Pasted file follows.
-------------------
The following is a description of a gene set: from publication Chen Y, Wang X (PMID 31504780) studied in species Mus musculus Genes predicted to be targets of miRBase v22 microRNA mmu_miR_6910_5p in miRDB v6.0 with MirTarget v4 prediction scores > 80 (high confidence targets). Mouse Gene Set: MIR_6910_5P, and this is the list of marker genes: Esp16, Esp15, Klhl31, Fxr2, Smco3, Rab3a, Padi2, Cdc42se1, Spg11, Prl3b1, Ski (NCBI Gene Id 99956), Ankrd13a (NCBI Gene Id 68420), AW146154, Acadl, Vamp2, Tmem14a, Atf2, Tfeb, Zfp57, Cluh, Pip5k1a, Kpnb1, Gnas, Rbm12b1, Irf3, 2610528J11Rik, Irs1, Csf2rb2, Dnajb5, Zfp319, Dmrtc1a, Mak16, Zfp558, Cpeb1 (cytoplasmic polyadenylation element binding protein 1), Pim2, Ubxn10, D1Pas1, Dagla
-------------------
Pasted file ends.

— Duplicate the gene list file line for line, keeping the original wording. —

The following is a description of a gene set: from publication Chen Y, Wang X (PMID 31504780) studied in species Mus musculus Genes predicted to be targets of miRBase v22 microRNA mmu_miR_6910_5p in miRDB v6.0 with MirTarget v4 prediction scores > 80 (high confidence targets). Mouse Gene Set: MIR_6910_5P, and this is the list of marker genes: Esp16, Esp15, Klhl31, Fxr2, Smco3, Rab3a, Padi2, Cdc42se1, Spg11, Prl3b1, Ski (NCBI Gene Id 99956), Ankrd13a (NCBI Gene Id 68420), AW146154, Acadl, Vamp2, Tmem14a, Atf2, Tfeb, Zfp57, Cluh, Pip5k1a, Kpnb1, Gnas, Rbm12b1, Irf3, 2610528J11Rik, Irs1, Csf2rb2, Dnajb5, Zfp319, Dmrtc1a, Mak16, Zfp558, Cpeb1 (cytoplasmic polyadenylation element binding protein 1), Pim2, Ubxn10, D1Pas1, Dagla